Non-invasive assessment of portal hypertension using quantitative magnetic resonance imaging

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Abstract

Background & Aims Hepatic venous pressure gradient (HVPG) measurement is currently the only validated technique to accurately evaluate changes in portal pressure. In this study, we evaluate the use of non-contrast quantitative magnetic resonance imaging (MRI) as a surrogate measure of portal pressure. Methods Thirty patients undergoing HVPG measurement were prospectively recruited. MR parameters of longitudinal relaxation time (T1), perfusion of the liver and spleen (by arterial spin labelling), and blood flow in the portal, splanchnic and collateral circulation (by phase contrast MRI) were assessed. We estimated the liver stiffness measurement (LSM) and enhanced liver fibrosis (ELF) score. The correlation of all non-invasive parameters with HVPG was evaluated. Results The mean (range) HVPG of the patients was 9.8 (1–22) mmHg, and 14 patients (48%) had clinically significant portal hypertension (CSPH, HVPG ⩾10 mmHg). Liver T1 relaxation time, splenic artery and superior mesenteric artery velocity correlated significantly with HVPG. Using multiple linear regression, liver T1 and splenic artery velocity remained as the two parameters in the multivariate model significantly associated with HVPG (R = 0.90, p <0.001). This correlation was maintained in patients with CSPH (R = 0.85, p <0.001). A validation cohort (n = 10) showed this linear model provided a good prediction of HVPG. LSM and ELF score correlated significantly with HVPG in the whole population but the correlation was absent in CSPH. Conclusions MR parameters related to both hepatic architecture and splanchnic haemodynamics correlate significantly with HVPG. This proposed model, confirmed in a validation cohort, could replace the invasive HVPG measurement. Lay summary In patients with cirrhosis, the development and progression of portal hypertension is related to worse outcomes. However, the standard technique of assessing portal pressure is invasive and not widely used in clinical practice. Here, we have studied the use of non-invasive MRI in evaluating portal pressure. The MRI measures of liver architecture and blood flow in the splenic artery correlated well with portal pressure. Therefore, this non-invasive method can potentially be used to assess portal pressure in clinical trials and monitoring treatment in practice.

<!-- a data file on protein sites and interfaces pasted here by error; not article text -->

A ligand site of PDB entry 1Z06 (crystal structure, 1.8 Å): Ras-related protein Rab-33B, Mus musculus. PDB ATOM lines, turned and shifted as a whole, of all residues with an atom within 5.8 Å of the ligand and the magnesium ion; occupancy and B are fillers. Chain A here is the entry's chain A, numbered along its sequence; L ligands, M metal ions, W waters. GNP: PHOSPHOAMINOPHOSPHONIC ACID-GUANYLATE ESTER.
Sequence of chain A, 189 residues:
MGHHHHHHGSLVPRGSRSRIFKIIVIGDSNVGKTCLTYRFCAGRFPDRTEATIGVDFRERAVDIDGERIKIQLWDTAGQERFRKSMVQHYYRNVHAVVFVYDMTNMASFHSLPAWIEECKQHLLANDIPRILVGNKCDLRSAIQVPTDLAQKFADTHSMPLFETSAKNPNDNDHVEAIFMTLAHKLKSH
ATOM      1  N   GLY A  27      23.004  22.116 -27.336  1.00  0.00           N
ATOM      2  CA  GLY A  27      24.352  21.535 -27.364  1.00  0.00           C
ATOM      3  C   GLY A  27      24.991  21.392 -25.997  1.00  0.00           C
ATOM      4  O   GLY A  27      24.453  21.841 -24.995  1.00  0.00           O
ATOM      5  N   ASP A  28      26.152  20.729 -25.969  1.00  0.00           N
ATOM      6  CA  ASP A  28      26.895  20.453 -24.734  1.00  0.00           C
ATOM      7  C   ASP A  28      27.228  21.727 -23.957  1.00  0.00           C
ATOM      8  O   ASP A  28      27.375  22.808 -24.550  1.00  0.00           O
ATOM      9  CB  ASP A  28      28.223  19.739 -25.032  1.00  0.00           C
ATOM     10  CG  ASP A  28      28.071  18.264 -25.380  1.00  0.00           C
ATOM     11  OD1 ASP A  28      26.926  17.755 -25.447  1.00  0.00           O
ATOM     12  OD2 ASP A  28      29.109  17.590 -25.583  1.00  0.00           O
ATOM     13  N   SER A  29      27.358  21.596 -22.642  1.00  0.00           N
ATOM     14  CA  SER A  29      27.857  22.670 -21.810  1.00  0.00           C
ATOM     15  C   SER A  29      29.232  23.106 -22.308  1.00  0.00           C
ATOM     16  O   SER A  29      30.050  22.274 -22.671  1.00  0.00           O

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Palaniyappan, N., Cox, E., Bradley, C., Scott, R., Austin, A., O’Neill, R., … Aithal, G. P. (2016). Non-invasive assessment of portal hypertension using quantitative magnetic resonance imaging. Journal of Hepatology, 65(6), 1131–1139. https://doi.org/10.1016/j.jhep.2016.07.021

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